of mass seen as material above sea level, as in a mountain system, is due to a deficit of
mass, or low-density roots, below sea level. Therefore, high mountains have low-density
roots that extend deep into the underlying mantle. The concept of isostasy played an
important role in the development of the theory of plate tectonics.

In 1735, expeditions over the Andes led by Pierre Bouguer, a French photometrist and
the first to measure the horizontal gravitational pull of mountains, noted that the Andes
could not represent a protuberance of rock sitting on a solid platform. If it did, then a
plumb-line should be deflected from the true vertical by an amount proportional to the
gravitational attraction of the mountain range. The deflection was less than that which
was anticipated. About a century later, similar discrepancies were observed by Sir
George Everest, surveyor general of India, in surveys south of the Himalayas, indicating
a lack of compensating mass beneath the visible mountain ranges.

In the theory of isostasy, a mass above sea level is supported below sea level, and
there is thus a certain depth at which the total weight per unit area is equal all around
the Earth; this is known as the depth of compensation. The depth of compensation was
taken to be 113 km (70 miles) according to the Hayford-Bowie concept, named for
American geodesists John Fillmore Hayford and William Bowie. Owing to changing
tectonic environments, however, perfect isostasy is approached but rarely attained, and
some regions, such as oceanic trenches and high plateaus, are not isostatically

The Airy hypothesis says that Earths crust is a more rigid shell floating on a more liquid
substratum of greater density. Sir George Biddell Airy, an English mathematician and
astronomer, assumed that the crust has a uniform density throughout. The thickness of
the crustal layer is not uniform, however, and so this theory supposes that the thicker
parts of the crust sink deeper into the substratum, while the thinner parts are buoyed up
by it. According to this hypothesis, mountains have roots below the surface that are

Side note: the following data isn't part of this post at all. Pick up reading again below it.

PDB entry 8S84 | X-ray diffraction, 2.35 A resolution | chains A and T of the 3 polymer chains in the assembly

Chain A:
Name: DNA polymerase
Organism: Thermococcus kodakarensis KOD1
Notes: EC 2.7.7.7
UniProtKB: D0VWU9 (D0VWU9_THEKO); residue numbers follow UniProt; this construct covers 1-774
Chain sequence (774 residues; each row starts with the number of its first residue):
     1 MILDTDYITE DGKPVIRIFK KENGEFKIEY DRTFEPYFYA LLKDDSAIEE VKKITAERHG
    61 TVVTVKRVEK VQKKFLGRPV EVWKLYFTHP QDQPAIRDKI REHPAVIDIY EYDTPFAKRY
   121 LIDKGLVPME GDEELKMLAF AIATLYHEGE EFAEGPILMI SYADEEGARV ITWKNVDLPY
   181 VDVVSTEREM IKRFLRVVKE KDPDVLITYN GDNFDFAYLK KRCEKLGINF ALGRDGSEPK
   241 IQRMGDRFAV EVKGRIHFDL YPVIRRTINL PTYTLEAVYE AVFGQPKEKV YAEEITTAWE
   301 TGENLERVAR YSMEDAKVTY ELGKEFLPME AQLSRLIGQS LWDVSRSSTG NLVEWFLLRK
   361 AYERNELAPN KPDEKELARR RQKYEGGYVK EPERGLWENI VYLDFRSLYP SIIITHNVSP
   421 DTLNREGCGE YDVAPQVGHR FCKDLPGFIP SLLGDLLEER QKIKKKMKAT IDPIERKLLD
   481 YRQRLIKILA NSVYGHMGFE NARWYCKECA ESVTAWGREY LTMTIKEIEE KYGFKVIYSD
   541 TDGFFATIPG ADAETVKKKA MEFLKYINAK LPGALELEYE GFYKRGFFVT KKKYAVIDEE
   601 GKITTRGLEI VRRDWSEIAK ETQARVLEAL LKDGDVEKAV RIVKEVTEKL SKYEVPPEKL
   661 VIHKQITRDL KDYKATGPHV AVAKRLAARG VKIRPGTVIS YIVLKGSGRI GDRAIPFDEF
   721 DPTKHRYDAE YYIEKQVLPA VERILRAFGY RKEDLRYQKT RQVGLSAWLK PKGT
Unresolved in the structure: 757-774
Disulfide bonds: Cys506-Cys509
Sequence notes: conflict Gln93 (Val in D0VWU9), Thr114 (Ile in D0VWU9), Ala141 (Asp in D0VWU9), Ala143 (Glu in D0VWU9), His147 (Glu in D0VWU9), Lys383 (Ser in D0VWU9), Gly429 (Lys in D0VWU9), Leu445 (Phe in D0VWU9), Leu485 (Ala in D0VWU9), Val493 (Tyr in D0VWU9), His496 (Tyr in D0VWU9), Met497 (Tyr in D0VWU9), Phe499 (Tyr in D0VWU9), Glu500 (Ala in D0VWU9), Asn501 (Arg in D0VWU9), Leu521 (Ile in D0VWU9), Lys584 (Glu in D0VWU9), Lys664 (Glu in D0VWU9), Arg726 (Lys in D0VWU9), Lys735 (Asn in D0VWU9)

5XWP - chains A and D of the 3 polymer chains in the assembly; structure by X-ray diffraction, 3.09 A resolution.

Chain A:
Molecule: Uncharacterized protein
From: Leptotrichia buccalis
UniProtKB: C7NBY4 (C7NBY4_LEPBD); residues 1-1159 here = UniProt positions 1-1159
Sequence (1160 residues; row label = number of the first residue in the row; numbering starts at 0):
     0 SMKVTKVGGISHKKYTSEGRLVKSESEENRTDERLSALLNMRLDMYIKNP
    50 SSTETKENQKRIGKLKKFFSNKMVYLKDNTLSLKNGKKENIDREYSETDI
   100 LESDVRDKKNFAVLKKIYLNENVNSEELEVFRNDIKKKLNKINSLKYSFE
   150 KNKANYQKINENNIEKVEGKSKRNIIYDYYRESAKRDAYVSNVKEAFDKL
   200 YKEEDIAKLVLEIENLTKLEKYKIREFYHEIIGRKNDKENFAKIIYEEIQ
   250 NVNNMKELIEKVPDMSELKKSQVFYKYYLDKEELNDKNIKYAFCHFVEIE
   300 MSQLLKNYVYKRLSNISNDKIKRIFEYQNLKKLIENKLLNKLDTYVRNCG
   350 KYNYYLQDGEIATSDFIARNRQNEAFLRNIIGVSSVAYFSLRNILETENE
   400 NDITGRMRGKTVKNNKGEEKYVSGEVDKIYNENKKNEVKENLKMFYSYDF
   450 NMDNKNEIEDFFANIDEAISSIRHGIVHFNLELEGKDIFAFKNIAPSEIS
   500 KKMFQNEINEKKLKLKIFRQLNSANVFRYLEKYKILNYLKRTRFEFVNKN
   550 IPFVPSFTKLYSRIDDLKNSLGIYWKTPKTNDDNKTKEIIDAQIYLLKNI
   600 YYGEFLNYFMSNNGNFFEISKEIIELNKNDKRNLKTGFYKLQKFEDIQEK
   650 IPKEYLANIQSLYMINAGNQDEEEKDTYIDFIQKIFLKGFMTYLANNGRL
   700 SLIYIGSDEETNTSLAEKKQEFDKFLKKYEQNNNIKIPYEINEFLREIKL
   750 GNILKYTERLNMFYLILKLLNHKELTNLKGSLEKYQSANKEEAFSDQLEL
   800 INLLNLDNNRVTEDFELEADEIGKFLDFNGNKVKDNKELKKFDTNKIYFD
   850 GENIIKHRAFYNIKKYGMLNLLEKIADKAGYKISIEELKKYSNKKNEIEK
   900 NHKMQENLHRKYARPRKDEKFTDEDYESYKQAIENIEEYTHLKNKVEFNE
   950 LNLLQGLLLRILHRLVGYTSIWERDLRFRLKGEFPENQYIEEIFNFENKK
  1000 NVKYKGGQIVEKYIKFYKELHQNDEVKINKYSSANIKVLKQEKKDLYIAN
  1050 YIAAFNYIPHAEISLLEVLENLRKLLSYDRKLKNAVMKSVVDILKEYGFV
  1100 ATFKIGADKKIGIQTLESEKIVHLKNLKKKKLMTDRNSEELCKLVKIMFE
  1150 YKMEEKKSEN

much larger than their surface expression. This is analogous to an iceberg floating on
water, in which the greater part of the iceberg is underwater.

The Pratt hypothesis, developed by John Henry Pratt, English mathematician and
Anglican missionary, supposes that Earths crust has a uniform thickness below sea
level with its base everywhere supporting an equal weight per unit area at a depth of
compensation. In essence, this says that areas of the Earth of lesser density, such as
mountain ranges, project higher above sea level than do those of greater density. The
explanation for this was that the mountains resulted from the upward expansion of
locally heated crustal material, which had a larger volume but a lower density after it
had cooled.

The Heiskanen hypothesis, developed by Finnish geodesist Weikko Aleksanteri

Heiskanen, is an intermediate, or compromise, hypothesis between Airys and Pratts.
This hypothesis says that approximately two-thirds of the topography is compensated
by the root formation (the Airy model) and one-third by Earths crust above the boundary
between the crust and the
substratum (the Pratt model).


By understanding the theory of Isostasy, now I understand that the

density of the Earths crust is uniform throughout. This means that the total
weight per unit area is equal all around the Earth- which is known as the depth
of compensation.

The process of isostasy or isostatic change can be compared to a boat. Just

as a boat sinks or rises with changes in weight, so does the crust sink or rises
with the changes in weight. Plate tectonics builds mountains and the extra
weight causes the crust to sink. As erosion occurs the weight of the mountains
decreases and the crust rises again. This process is called isostasy or
isostatic change.